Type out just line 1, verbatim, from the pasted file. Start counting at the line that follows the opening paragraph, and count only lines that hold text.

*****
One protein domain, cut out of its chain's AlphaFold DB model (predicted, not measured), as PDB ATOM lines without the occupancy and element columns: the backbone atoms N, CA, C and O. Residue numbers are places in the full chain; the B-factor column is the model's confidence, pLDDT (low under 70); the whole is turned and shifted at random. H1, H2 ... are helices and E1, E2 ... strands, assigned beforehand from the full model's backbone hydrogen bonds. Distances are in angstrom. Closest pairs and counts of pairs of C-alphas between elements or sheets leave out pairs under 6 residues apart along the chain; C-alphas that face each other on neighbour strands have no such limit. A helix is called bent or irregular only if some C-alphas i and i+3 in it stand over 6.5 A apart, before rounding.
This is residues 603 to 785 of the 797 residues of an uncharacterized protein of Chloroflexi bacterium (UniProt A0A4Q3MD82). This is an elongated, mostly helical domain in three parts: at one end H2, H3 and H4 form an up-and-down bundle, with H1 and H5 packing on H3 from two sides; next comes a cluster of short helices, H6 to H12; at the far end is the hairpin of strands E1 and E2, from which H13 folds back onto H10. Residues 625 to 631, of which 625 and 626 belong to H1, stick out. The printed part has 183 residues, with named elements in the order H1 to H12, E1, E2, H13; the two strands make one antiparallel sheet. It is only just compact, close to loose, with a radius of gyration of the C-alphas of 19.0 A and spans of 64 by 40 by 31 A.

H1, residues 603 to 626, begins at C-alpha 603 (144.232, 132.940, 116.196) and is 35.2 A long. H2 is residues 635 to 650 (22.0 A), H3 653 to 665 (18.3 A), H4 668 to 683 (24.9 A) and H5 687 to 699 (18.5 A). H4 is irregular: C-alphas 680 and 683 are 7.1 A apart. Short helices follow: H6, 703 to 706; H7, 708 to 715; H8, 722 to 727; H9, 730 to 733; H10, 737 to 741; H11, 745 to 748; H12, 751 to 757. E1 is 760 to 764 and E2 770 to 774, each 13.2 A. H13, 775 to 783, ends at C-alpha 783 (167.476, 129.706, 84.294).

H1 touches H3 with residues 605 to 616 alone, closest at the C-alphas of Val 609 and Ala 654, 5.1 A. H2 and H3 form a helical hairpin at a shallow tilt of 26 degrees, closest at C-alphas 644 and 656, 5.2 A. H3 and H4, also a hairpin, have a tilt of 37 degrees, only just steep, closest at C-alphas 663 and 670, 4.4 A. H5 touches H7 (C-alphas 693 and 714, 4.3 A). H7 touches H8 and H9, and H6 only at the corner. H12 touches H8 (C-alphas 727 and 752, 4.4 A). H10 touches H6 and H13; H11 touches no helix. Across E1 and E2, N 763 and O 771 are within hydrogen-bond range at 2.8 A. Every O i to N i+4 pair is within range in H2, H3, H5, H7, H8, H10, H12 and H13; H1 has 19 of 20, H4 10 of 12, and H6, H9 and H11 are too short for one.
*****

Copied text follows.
This is residues 603 to 785 of the 797 residues of an uncharacterized protein of Chloroflexi bacterium (UniProt A0A4Q3MD82). This is an elongated, mostly helical domain in three parts: at one end H2, H3 and H4 form an up-and-down bundle, with H1 and H5 packing on H3 from two sides; next comes a cluster of short helices, H6 to H12; at the far end is the hairpin of strands E1 and E2, from which H13 folds back onto H10. Residues 625 to 631, of which 625 and 626 belong to H1, stick out. The printed part has 183 residues, with named elements in the order H1 to H12, E1, E2, H13; the two strands make one antiparallel sheet. It is only just compact, close to loose, with a radius of gyration of the C-alphas of 19.0 A and spans of 64 by 40 by 31 A.